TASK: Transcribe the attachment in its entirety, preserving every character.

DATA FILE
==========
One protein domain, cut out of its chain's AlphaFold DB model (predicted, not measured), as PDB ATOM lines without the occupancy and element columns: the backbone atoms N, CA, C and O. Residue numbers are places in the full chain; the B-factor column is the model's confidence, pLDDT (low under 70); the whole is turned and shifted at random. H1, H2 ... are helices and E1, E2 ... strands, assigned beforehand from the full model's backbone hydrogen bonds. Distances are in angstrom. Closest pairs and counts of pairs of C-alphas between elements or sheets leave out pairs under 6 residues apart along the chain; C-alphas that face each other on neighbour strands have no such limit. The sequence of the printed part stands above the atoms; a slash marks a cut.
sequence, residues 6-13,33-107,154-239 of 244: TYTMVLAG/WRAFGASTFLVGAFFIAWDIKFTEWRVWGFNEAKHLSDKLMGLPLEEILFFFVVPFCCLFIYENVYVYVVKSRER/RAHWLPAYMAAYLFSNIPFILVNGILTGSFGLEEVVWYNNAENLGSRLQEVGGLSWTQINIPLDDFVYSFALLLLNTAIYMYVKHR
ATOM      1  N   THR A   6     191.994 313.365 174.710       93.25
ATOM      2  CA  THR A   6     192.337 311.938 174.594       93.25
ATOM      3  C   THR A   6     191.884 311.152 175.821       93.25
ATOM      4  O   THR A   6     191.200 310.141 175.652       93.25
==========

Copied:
One protein domain, cut out of its chain's AlphaFold DB model (predicted, not measured), as PDB ATOM lines without the occupancy and element columns: the backbone atoms N, CA, C and O. Residue numbers are places in the full chain; the B-factor column is the model's confidence, pLDDT (low under 70); the whole is turned and shifted at random. H1, H2 ... are helices and E1, E2 ... strands, assigned beforehand from the full model's backbone hydrogen bonds. Distances are in angstrom. Closest pairs and counts of pairs of C-alphas between elements or sheets leave out pairs under 6 residues apart along the chain; C-alphas that face each other on neighbour strands have no such limit. The sequence of the printed part stands above the atoms; a slash marks a cut.
sequence, residues 6-13,33-107,154-239 of 244: TYTMVLAG/WRAFGASTFLVGAFFIAWDIKFTEWRVWGFNEAKHLSDKLMGLPLEEILFFFVVPFCCLFIYENVYVYVVKSRER/RAHWLPAYMAAYLFSNIPFILVNGILTGSFGLEEVVWYNNAENLGSRLQEVGGLSWTQINIPLDDFVYSFALLLLNTAIYMYVKHR
ATOM      1  N   THR A   6     191.994 313.365 174.710       93.25
ATOM      2  CA  THR A   6     192.337 311.938 174.594       93.25
ATOM      3  C   THR A   6     191.884 311.152 175.821       93.25
ATOM      4  O   THR A   6     191.200 310.141 175.652       93.25